Air Date: October 26, 2011
C-4 plastic explosive is stable enough to burn without exploding and can be used to cook food, but a mechanical shock to the burning material will set it off.
confirmed (1st half) / busted (2nd half)
At the bomb range, Adam and Jamie set up a piece of C-4 and ignited it remotely. The material burned for 2 minutes without exploding and registered temperatures of 1,000 °F (538 °C). Setting up a stove from two bricks and an oven rack, they were able to warm a military MRE ration somewhat. For comparison purposes, they ignited 1 oz (28 g) samples of C-4 and three other fuels (hexamethylenetetramine, 1,3,5-trioxane, and chafing-dish fuel) under pots of water and measured the peak temperature and time to burn out. HMTA achieved a higher temperature than the other three, but the speed with which the C-4 burned led Adam to decide that it could be used as a workable cooking fuel.
For sensitivity tests, they rigged a full, 7 lb (3.2 kg) cooking pot to fall on a piece of burning C-4 from 3 ft (91 cm), then set up a robotic leg in a combat boot to stomp on it. Neither of these trials produced an explosion, so they dropped a 90 lb (41 kg) anvil on the material, without success. Shooting at the C-4 with different .308 rifle cartridges — standard, tracer, incendiary — failed to trigger an explosion as well. Finally, Adam and Jamie set up a thermite charge to drip molten material at 4,500 °F (2,482 °C) onto the C-4, thinking that extreme heat might make it sensitive enough to detonate. This test failed as well, and Jamie noted that C-4 was formulated to be stable unless set off by a blasting cap. He and Adam judged the first half of the myth as confirmed, but the second half as busted.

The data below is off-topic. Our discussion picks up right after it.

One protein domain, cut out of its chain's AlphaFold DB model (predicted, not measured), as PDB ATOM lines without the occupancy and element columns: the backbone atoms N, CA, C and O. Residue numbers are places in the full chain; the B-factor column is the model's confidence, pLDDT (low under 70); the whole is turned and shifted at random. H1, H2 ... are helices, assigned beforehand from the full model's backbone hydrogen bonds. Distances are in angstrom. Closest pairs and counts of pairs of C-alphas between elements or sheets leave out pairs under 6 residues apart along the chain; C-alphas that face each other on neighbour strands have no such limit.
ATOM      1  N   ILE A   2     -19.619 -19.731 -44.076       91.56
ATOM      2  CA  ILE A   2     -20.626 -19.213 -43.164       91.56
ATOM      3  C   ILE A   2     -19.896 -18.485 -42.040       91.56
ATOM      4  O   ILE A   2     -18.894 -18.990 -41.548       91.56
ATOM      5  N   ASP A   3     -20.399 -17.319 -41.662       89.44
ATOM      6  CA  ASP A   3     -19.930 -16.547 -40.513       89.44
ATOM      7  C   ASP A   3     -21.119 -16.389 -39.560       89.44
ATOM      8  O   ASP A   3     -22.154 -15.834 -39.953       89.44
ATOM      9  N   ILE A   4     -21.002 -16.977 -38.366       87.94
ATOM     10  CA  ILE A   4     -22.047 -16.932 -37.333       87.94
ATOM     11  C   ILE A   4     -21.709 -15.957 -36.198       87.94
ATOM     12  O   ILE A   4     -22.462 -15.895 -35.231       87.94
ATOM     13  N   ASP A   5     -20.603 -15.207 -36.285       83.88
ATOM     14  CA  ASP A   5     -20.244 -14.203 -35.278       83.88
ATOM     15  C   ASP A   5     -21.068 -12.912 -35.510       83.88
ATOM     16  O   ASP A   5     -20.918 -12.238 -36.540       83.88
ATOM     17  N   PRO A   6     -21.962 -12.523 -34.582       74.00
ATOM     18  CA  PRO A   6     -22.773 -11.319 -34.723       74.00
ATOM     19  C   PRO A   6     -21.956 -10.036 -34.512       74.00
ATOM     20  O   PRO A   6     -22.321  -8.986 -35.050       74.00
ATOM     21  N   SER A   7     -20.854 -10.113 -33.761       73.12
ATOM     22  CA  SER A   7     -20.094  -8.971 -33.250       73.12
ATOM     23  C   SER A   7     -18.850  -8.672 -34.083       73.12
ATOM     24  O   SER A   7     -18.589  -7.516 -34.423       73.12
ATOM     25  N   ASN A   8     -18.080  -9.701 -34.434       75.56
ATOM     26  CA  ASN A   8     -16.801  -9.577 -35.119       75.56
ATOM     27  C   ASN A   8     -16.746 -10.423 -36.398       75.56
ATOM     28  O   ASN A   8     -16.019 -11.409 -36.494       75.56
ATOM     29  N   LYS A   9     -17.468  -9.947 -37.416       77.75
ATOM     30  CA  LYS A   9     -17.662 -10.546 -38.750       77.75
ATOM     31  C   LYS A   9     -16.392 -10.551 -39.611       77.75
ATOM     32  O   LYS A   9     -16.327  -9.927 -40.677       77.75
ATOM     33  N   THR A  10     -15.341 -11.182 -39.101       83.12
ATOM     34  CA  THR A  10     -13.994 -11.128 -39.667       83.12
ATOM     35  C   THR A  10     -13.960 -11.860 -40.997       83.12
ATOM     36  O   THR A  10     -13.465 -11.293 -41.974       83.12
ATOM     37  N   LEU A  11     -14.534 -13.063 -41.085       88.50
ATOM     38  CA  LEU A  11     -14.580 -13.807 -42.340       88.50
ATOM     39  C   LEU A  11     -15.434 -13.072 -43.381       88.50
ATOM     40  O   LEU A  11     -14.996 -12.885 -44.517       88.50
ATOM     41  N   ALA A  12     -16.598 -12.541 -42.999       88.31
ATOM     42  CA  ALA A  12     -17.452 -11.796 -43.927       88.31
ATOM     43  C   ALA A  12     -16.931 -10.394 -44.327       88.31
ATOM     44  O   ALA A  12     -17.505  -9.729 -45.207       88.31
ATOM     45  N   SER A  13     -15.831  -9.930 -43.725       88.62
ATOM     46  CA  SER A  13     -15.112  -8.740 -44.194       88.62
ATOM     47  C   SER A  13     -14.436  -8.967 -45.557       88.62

The 18th-century Chinese designed a tethered throwing weapon that could decapitate an opponent and carry the head back to the thrower. Inspired by appearances of such weapons in martial-arts movies.
The Build Team set three criteria for success: ease of throwing, enough power to cleanly remove a head, and ability to contain it while being retrieved. After each member designed a different prototype, the three devices were tested against a pig neck with Buster’s head mounted on it. All three could be thrown to land on the head from 10 ft (3.0 m), with Tory’s — a spinning ring on a cable, with a salad bowl to hold the head – coming the closest to a full decapitation.
After a few refinements to his design, he was able to take the head off and have it retained within the device. Kari and Grant set up a combat situation, involving one moving enemy dummy and a second that could pop up from behind a screen. Tory hit the pop-up enemy with a glancing blow and knocked it down, but could not land his device on the moving one. Based on these results, the team decided that the flying guillotine was plausible as an assassination weapon, but not in combat.